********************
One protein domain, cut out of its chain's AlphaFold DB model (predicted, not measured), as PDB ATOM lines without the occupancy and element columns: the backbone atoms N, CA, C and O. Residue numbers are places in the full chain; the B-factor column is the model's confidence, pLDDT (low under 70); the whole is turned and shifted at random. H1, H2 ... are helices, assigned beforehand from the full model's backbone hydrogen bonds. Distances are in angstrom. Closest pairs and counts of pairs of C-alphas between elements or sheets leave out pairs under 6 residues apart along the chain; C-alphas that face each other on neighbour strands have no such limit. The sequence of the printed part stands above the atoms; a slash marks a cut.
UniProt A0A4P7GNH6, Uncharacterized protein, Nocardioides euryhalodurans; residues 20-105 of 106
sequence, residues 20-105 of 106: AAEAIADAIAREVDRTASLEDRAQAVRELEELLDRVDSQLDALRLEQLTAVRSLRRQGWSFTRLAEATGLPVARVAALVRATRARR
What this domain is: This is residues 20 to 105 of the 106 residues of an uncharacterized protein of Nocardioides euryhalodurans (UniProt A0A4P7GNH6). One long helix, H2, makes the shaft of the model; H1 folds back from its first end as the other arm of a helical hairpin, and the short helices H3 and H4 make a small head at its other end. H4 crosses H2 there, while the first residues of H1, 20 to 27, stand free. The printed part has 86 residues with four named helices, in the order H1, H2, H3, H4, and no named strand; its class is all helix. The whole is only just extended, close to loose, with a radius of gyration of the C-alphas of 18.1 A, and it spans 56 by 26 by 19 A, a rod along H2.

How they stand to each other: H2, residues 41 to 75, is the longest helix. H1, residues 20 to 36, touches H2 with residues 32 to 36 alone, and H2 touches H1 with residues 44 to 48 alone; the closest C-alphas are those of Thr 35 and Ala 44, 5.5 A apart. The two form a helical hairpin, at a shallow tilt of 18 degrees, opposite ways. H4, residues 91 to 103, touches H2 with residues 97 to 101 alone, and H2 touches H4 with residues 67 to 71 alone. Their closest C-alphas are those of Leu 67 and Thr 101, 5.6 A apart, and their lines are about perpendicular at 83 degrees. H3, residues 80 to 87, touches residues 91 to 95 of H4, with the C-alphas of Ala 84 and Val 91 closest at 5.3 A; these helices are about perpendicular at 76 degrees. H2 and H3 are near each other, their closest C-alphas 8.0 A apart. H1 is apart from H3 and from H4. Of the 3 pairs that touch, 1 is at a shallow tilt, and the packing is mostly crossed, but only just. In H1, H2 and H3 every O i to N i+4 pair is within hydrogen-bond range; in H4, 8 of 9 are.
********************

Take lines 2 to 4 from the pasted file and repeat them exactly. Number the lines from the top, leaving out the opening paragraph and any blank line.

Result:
sequence, residues 20-105 of 106: AAEAIADAIAREVDRTASLEDRAQAVRELEELLDRVDSQLDALRLEQLTAVRSLRRQGWSFTRLAEATGLPVARVAALVRATRARR
What this domain is: This is residues 20 to 105 of the 106 residues of an uncharacterized protein of Nocardioides euryhalodurans (UniProt A0A4P7GNH6). One long helix, H2, makes the shaft of the model; H1 folds back from its first end as the other arm of a helical hairpin, and the short helices H3 and H4 make a small head at its other end. H4 crosses H2 there, while the first residues of H1, 20 to 27, stand free. The printed part has 86 residues with four named helices, in the order H1, H2, H3, H4, and no named strand; its class is all helix. The whole is only just extended, close to loose, with a radius of gyration of the C-alphas of 18.1 A, and it spans 56 by 26 by 19 A, a rod along H2.

How they stand to each other: H2, residues 41 to 75, is the longest helix. H1, residues 20 to 36, touches H2 with residues 32 to 36 alone, and H2 touches H1 with residues 44 to 48 alone; the closest C-alphas are those of Thr 35 and Ala 44, 5.5 A apart. The two form a helical hairpin, at a shallow tilt of 18 degrees, opposite ways. H4, residues 91 to 103, touches H2 with residues 97 to 101 alone, and H2 touches H4 with residues 67 to 71 alone. Their closest C-alphas are those of Leu 67 and Thr 101, 5.6 A apart, and their lines are about perpendicular at 83 degrees. H3, residues 80 to 87, touches residues 91 to 95 of H4, with the C-alphas of Ala 84 and Val 91 closest at 5.3 A; these helices are about perpendicular at 76 degrees. H2 and H3 are near each other, their closest C-alphas 8.0 A apart. H1 is apart from H3 and from H4. Of the 3 pairs that touch, 1 is at a shallow tilt, and the packing is mostly crossed, but only just. In H1, H2 and H3 every O i to N i+4 pair is within hydrogen-bond range; in H4, 8 of 9 are.